Dolce and Gabbana have the distinction of producing one of the most consistently popular perfumes of Gen X, namely, Light Blue. Curiously, it is often not discussed on perfume fora. Why? It’s hard to say, but D&G perfumes have never been considered particularly innovative or interesting, as opposed to those of, say, Prada, or even Donna Karan.
They are, however, popular mainstream perfumes and in wide distribution, so when I first smelled The One at Nordstrom’s, it put me in mind of a perfume from long ago that I knew well, namely, Jacques Fath’s Expression, which was in its day also mainstream. There were of course some distinct differences as well. They were not twins, not even siblings, but they could have been cousins, once removed, let us say.
Expression, if you have never come across it, was a release from the mid 1970’s and one of my first perfumes. Less well known than other releases from Jacques Fath, like Fath de Fath or Green Water, both hits for the house, particularly the latter, Expression was the house oriental before Fath de Fath was re re-orchestrated. But the structure of The One as a floral oriental was distinctly familiar to my nose. The One was like Expression, which was itself similar to Guerlain’s Vol de Nuit. Expression and Vol de Nuit were orientals, but take away a lily note or so from The One, and an oriental is what you would have.
Vol de Nuit is odd to begin with because of the paucity of florals in its arsenal. Putatively a feminine, Vol has two, count ’em, two florals listed. Expression was similarly sparse in the bouquet department- the sole floral I saw was ylang ylang. To be more precise the only notes I’ve ever found for Expression included mandarin orange and ylang-ylang, over a heart of patchouli, vetiver and coriander, and that in turn rotated slowly on a Sherman tank of an amber oakmoss base.*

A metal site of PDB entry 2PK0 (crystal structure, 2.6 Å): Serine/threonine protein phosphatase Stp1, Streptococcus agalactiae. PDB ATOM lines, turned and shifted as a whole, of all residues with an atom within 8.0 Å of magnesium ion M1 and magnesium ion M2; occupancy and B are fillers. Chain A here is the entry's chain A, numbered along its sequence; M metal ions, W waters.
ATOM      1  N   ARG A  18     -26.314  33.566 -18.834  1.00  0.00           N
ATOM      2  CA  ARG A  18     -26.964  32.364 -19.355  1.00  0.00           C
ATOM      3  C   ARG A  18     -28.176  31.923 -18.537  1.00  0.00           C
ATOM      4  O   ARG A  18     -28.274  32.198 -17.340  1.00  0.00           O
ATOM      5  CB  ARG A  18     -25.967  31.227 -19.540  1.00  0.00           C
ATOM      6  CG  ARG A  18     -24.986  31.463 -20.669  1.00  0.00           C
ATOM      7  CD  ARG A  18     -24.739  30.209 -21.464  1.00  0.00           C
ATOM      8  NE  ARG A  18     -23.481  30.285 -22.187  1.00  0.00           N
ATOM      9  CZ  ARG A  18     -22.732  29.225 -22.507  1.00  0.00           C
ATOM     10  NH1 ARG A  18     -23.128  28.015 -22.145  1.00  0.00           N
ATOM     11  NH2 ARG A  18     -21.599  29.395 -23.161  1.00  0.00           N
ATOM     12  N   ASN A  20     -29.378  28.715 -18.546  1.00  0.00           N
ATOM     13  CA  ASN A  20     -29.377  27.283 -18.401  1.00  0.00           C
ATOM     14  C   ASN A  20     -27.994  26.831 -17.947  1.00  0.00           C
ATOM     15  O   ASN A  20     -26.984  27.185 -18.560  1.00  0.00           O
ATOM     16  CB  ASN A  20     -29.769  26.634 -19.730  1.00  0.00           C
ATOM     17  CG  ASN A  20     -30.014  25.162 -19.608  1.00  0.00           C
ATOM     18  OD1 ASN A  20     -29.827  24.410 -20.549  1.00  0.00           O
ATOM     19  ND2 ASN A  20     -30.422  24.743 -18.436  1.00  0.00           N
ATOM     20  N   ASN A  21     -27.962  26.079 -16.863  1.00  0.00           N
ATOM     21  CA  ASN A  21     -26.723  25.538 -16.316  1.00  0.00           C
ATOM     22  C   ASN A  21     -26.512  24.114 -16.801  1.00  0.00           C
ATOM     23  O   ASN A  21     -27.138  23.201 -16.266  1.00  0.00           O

To call Expression slow moving was to suggest a bit of unwarranted hurry up. It took all day to evaporate from your wrist.
The One borrowed the same basic idea of the woody oriental but made it floral by expanding the heart notes to include jasmine and lily of the valley to its otherwise Spartan choice of lily, and it also added a fruit note, plum, to the proceedings. The dry down is conventionally oriental once again, vetiver, musk, amber (a lot of amber) and vanilla. The One does not take all day to evaporate. It is a modern, parsimoniously dosed perfume, long on packaging, but short on longevity. Still, what I could smell of the formula suggested a similar kind of pattern to my old friend Expression. I wore the One around all day, re- applying periodically- and it retained the somber amber ending I recall from Expression, and although the experience was not parallel, still, it made me feel good that an old and handsome structure had re-appeared in perfumery.
But then somehow or other the best structures do re-appear, wait long enough and your old favorite will be back, just in another incarnation, you’ll still recognize it. You always do.
*All of this suggests that all three of these perfumes would wear perfectly well on males.